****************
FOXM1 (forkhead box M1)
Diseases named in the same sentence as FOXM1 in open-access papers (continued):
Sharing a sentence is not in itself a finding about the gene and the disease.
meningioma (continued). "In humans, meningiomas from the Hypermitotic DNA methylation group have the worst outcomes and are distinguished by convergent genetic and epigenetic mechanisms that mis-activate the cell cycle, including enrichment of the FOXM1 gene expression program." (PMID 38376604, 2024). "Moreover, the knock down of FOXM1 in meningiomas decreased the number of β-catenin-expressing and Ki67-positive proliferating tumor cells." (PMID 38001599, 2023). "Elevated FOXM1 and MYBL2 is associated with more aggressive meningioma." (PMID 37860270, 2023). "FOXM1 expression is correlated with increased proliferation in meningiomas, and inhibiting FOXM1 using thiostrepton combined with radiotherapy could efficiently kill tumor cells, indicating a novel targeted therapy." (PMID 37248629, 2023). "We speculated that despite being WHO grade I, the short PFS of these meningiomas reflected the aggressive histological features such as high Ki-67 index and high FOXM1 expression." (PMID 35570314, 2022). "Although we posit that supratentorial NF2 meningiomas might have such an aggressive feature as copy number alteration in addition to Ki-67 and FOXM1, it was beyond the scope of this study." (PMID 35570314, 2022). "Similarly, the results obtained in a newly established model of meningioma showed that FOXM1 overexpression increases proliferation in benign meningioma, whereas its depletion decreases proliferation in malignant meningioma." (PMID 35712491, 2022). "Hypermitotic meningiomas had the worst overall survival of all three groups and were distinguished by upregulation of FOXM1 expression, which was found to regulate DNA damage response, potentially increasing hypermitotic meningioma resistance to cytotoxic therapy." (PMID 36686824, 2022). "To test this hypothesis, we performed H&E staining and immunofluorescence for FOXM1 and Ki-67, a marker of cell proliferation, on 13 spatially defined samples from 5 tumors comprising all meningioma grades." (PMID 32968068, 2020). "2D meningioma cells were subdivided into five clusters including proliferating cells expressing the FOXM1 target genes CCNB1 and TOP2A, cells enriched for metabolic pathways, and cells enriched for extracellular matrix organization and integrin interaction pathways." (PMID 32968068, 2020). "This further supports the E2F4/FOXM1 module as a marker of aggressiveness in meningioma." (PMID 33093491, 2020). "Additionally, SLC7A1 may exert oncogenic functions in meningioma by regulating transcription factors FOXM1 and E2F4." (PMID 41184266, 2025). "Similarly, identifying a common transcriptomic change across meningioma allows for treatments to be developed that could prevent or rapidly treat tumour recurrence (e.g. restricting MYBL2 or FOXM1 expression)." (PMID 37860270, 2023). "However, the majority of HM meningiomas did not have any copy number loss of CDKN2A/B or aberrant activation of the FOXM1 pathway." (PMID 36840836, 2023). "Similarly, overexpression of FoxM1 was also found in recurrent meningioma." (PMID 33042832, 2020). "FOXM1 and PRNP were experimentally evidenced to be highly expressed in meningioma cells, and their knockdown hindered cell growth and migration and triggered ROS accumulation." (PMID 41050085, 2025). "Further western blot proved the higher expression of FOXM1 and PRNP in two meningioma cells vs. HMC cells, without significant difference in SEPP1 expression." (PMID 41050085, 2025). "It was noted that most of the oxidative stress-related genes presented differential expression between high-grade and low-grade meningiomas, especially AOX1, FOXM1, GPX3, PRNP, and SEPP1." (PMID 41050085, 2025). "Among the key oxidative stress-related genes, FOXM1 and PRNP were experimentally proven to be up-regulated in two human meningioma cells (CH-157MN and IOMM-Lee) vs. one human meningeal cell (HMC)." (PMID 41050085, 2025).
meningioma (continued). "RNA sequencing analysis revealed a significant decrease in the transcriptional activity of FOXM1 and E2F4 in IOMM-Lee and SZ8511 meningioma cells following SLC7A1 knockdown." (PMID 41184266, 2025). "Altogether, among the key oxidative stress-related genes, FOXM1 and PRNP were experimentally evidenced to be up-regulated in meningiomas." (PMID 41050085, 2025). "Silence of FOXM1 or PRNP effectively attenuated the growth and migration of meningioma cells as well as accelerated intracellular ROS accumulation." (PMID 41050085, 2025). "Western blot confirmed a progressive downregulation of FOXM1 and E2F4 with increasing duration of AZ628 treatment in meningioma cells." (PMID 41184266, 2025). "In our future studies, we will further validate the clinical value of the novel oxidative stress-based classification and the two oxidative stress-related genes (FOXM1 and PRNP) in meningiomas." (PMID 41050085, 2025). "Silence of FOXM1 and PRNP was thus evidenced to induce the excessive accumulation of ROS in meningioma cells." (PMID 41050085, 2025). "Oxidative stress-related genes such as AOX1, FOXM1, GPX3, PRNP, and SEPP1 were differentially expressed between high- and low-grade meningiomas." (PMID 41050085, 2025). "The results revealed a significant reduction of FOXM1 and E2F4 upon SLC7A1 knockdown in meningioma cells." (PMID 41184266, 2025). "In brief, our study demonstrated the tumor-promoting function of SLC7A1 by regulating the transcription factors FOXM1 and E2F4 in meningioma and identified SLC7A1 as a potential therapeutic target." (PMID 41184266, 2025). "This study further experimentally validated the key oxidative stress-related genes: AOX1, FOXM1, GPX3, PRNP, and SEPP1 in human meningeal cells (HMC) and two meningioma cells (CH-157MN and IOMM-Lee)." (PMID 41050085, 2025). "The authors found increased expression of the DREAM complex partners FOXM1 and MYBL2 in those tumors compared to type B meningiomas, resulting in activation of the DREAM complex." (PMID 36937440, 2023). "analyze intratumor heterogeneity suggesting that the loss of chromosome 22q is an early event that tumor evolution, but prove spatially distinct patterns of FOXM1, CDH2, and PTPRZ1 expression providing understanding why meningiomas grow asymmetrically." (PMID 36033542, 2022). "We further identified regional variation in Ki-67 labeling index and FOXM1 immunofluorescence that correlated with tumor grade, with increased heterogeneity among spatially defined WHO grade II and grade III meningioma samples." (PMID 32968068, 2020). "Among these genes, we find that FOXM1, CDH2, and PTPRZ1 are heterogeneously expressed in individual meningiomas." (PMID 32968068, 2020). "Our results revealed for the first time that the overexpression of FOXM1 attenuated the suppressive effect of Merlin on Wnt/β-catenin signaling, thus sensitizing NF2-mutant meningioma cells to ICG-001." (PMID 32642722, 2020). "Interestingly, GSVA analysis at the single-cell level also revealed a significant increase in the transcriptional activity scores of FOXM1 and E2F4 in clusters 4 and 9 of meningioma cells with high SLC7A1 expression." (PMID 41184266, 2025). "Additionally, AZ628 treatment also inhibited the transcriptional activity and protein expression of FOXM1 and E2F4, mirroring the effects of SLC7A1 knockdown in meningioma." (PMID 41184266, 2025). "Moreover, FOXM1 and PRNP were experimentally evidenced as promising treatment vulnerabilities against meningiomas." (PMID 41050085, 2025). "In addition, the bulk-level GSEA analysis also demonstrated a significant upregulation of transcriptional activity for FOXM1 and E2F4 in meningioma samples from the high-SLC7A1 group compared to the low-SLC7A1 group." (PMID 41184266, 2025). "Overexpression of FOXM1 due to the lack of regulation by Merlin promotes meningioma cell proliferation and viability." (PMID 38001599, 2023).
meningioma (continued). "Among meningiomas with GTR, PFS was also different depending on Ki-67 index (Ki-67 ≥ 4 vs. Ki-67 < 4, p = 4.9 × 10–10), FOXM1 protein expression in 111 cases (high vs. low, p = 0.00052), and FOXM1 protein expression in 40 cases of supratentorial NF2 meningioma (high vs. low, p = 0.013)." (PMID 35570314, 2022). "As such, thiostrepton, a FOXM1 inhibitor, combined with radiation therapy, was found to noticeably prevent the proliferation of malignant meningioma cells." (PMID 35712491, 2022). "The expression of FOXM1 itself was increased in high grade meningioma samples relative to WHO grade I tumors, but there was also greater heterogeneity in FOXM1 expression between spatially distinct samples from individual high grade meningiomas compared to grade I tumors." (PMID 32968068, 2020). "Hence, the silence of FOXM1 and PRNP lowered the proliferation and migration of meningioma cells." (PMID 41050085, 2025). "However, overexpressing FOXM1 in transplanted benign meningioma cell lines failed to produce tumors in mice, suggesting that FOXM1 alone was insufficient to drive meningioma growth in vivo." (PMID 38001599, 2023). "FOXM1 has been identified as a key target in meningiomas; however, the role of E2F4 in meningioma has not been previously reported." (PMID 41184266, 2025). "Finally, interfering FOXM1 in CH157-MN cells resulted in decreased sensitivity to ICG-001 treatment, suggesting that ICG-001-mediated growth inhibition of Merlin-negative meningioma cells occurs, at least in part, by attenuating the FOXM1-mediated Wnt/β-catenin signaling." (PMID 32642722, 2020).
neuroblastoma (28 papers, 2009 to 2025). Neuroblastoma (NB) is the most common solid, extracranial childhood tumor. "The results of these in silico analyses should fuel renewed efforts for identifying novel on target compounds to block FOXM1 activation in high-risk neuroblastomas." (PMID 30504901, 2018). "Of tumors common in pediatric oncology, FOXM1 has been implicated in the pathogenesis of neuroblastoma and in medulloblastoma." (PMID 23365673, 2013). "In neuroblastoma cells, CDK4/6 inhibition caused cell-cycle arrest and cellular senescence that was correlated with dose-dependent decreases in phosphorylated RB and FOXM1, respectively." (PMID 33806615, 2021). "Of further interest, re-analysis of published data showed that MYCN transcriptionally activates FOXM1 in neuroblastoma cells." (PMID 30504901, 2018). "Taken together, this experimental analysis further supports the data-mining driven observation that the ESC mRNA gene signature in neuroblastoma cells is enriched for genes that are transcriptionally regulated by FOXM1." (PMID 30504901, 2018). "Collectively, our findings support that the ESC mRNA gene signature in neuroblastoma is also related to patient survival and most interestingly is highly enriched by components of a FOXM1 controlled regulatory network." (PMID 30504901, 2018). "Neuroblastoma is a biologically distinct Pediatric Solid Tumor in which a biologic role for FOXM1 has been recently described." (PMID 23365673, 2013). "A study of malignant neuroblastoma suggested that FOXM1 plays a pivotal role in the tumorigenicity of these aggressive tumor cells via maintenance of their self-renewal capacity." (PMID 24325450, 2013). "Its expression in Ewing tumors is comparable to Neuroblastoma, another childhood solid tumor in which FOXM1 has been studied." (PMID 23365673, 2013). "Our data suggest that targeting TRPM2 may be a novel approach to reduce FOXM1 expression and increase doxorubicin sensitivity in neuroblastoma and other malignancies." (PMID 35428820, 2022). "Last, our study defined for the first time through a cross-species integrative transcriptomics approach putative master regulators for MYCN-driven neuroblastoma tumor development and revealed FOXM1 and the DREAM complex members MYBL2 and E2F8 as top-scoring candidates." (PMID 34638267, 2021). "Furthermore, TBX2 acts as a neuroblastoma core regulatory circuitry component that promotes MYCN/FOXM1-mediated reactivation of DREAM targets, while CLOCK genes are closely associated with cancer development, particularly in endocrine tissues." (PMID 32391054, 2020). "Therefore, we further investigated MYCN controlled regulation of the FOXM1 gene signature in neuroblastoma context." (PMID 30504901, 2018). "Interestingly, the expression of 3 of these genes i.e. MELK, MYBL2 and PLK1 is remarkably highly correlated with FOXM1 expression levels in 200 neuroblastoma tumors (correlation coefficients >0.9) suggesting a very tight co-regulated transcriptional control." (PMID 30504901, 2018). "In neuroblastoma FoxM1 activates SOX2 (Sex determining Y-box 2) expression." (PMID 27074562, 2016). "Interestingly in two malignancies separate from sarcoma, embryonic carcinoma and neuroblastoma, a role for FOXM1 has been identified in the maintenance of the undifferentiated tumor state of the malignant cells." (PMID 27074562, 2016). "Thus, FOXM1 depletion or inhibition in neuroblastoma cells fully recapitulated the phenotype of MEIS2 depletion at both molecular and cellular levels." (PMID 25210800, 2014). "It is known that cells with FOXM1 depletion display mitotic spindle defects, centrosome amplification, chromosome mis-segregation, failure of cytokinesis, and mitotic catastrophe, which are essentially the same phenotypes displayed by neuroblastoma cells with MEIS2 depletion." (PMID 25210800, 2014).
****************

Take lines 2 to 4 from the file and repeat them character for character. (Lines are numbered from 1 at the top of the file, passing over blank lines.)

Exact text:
Diseases named in the same sentence as FOXM1 in open-access papers (continued):
Sharing a sentence is not in itself a finding about the gene and the disease.
meningioma (continued). "In humans, meningiomas from the Hypermitotic DNA methylation group have the worst outcomes and are distinguished by convergent genetic and epigenetic mechanisms that mis-activate the cell cycle, including enrichment of the FOXM1 gene expression program." (PMID 38376604, 2024). "Moreover, the knock down of FOXM1 in meningiomas decreased the number of β-catenin-expressing and Ki67-positive proliferating tumor cells." (PMID 38001599, 2023). "Elevated FOXM1 and MYBL2 is associated with more aggressive meningioma." (PMID 37860270, 2023). "FOXM1 expression is correlated with increased proliferation in meningiomas, and inhibiting FOXM1 using thiostrepton combined with radiotherapy could efficiently kill tumor cells, indicating a novel targeted therapy." (PMID 37248629, 2023). "We speculated that despite being WHO grade I, the short PFS of these meningiomas reflected the aggressive histological features such as high Ki-67 index and high FOXM1 expression." (PMID 35570314, 2022). "Although we posit that supratentorial NF2 meningiomas might have such an aggressive feature as copy number alteration in addition to Ki-67 and FOXM1, it was beyond the scope of this study." (PMID 35570314, 2022). "Similarly, the results obtained in a newly established model of meningioma showed that FOXM1 overexpression increases proliferation in benign meningioma, whereas its depletion decreases proliferation in malignant meningioma." (PMID 35712491, 2022). "Hypermitotic meningiomas had the worst overall survival of all three groups and were distinguished by upregulation of FOXM1 expression, which was found to regulate DNA damage response, potentially increasing hypermitotic meningioma resistance to cytotoxic therapy." (PMID 36686824, 2022). "To test this hypothesis, we performed H&E staining and immunofluorescence for FOXM1 and Ki-67, a marker of cell proliferation, on 13 spatially defined samples from 5 tumors comprising all meningioma grades." (PMID 32968068, 2020). "2D meningioma cells were subdivided into five clusters including proliferating cells expressing the FOXM1 target genes CCNB1 and TOP2A, cells enriched for metabolic pathways, and cells enriched for extracellular matrix organization and integrin interaction pathways." (PMID 32968068, 2020). "This further supports the E2F4/FOXM1 module as a marker of aggressiveness in meningioma." (PMID 33093491, 2020). "Additionally, SLC7A1 may exert oncogenic functions in meningioma by regulating transcription factors FOXM1 and E2F4." (PMID 41184266, 2025). "Similarly, identifying a common transcriptomic change across meningioma allows for treatments to be developed that could prevent or rapidly treat tumour recurrence (e.g. restricting MYBL2 or FOXM1 expression)." (PMID 37860270, 2023). "However, the majority of HM meningiomas did not have any copy number loss of CDKN2A/B or aberrant activation of the FOXM1 pathway." (PMID 36840836, 2023). "Similarly, overexpression of FoxM1 was also found in recurrent meningioma." (PMID 33042832, 2020). "FOXM1 and PRNP were experimentally evidenced to be highly expressed in meningioma cells, and their knockdown hindered cell growth and migration and triggered ROS accumulation." (PMID 41050085, 2025). "Further western blot proved the higher expression of FOXM1 and PRNP in two meningioma cells vs. HMC cells, without significant difference in SEPP1 expression." (PMID 41050085, 2025). "It was noted that most of the oxidative stress-related genes presented differential expression between high-grade and low-grade meningiomas, especially AOX1, FOXM1, GPX3, PRNP, and SEPP1." (PMID 41050085, 2025). "Among the key oxidative stress-related genes, FOXM1 and PRNP were experimentally proven to be up-regulated in two human meningioma cells (CH-157MN and IOMM-Lee) vs. one human meningeal cell (HMC)." (PMID 41050085, 2025).